Foreign national was 73-year-old citizen of El Salvador who had three children, two of whom were Canadian citizens who fled El Salvador in 1980s, and third who fled country in 2010 and was granted refugee protection in Canada in 2012. Foreign national came to Canada in 2011, on visitor’s visa. In 2012, foreign national filed unsuccessful Humanitarian and Compassionate (H&C) application under s. 25(1) of Immigration and Refugee Protection Act (Can.), as means of obtaining permanent residence in Canada. Application was prepared using services of immigration consultant who was intervener in judicial review application. Foreign national alleged that incompetence of immigration consultant in omitting crucial evidence regarding four key areas of her case led to failure of meritorious H&C application. Application granted; matter sent back to CIC for redetermination. Court’s role in judicial review context not to take place of professional regulator. Court must determine whether omissions resulted in prejudice to foreign national without which, on basis of reasonable probability, outcome would have been different. Tripartite test satisfied. Incompetent representation led to violation of procedural fairness. It was beyond question that four missing items, had they been jointly included in submissions, could well have led to different H&C result.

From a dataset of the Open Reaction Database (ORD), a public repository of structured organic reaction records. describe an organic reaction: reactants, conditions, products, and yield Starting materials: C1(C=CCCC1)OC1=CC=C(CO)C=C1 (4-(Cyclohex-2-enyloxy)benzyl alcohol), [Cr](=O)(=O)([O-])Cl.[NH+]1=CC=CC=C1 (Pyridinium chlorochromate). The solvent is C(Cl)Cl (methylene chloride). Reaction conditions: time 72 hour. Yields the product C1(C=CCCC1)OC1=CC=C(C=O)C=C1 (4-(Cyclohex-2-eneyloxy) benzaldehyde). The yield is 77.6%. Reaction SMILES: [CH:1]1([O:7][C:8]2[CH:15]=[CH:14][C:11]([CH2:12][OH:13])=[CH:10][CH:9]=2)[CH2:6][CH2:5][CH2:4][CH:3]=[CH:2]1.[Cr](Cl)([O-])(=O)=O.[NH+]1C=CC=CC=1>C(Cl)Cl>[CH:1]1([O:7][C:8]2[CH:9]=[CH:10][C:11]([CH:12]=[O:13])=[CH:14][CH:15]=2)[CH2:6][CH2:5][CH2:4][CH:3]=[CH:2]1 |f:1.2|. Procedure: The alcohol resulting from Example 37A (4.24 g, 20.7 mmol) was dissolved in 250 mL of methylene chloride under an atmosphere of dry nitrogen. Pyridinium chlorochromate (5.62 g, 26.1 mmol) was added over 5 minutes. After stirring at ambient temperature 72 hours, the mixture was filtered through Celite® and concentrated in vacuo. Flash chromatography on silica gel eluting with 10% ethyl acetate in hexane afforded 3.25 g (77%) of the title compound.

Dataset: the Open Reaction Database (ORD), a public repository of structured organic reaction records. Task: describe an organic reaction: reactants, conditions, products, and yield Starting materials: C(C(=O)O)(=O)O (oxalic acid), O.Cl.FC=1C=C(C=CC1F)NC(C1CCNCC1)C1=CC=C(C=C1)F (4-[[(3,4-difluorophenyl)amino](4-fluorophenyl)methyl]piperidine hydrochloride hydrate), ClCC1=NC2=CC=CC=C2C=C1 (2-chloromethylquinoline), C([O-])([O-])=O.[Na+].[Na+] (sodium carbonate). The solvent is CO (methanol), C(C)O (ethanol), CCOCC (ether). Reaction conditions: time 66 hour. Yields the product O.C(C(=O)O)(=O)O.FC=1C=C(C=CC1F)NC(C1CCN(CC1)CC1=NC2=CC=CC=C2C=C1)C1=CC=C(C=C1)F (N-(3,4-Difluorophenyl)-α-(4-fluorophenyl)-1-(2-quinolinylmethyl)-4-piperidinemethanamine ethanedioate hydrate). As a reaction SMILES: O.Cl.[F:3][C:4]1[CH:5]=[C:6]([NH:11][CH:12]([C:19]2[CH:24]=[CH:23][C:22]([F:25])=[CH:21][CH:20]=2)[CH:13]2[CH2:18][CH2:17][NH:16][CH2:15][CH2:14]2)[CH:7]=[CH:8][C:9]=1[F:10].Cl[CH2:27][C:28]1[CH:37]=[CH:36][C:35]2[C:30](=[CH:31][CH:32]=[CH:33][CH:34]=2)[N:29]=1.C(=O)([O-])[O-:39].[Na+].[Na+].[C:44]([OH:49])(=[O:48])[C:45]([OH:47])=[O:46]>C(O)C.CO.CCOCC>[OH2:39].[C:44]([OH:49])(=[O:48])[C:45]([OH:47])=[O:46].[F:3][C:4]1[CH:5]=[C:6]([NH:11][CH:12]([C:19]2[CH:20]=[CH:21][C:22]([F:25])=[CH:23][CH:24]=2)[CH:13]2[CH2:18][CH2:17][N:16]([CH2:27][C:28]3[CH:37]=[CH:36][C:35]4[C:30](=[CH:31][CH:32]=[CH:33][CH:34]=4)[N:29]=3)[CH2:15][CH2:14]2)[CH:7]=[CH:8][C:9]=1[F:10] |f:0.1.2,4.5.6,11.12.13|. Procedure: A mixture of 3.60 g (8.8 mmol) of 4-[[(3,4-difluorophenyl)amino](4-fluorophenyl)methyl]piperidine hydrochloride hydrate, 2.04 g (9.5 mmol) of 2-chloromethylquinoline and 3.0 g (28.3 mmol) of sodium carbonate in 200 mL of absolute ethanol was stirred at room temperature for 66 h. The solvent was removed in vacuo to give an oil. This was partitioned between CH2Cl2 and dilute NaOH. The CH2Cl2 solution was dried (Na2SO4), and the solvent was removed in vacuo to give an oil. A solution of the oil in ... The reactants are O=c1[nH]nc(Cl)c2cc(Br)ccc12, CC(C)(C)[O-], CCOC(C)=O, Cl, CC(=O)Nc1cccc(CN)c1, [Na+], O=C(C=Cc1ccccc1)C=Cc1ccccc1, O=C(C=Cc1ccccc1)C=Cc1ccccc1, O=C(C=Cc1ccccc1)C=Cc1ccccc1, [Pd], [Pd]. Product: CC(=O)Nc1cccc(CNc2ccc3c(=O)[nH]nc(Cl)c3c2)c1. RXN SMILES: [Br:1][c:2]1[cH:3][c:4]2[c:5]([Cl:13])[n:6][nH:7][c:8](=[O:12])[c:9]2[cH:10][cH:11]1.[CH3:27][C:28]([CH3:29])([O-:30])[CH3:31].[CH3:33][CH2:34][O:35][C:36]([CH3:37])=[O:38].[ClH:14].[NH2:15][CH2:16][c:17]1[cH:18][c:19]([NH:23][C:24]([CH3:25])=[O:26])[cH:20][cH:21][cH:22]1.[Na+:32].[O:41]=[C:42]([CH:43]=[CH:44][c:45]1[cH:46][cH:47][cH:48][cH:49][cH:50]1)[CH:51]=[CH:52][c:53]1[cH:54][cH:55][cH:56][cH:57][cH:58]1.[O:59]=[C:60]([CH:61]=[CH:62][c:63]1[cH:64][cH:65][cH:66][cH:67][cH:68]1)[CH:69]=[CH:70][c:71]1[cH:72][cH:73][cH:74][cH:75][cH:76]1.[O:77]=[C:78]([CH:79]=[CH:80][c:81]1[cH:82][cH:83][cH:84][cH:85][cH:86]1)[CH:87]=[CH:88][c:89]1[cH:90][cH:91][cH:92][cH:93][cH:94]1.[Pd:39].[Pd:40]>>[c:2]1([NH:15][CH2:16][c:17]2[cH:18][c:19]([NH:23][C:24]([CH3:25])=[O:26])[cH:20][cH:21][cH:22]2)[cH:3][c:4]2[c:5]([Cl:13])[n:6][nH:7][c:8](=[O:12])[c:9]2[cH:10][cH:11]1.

Guadron v. Canada (Minister of Citizenship and Immigration) (Nov. 19, 2014, F.C., Alan Diner J., File No. IMM-1484-13) 247 A.C.W.S. (3d) 648.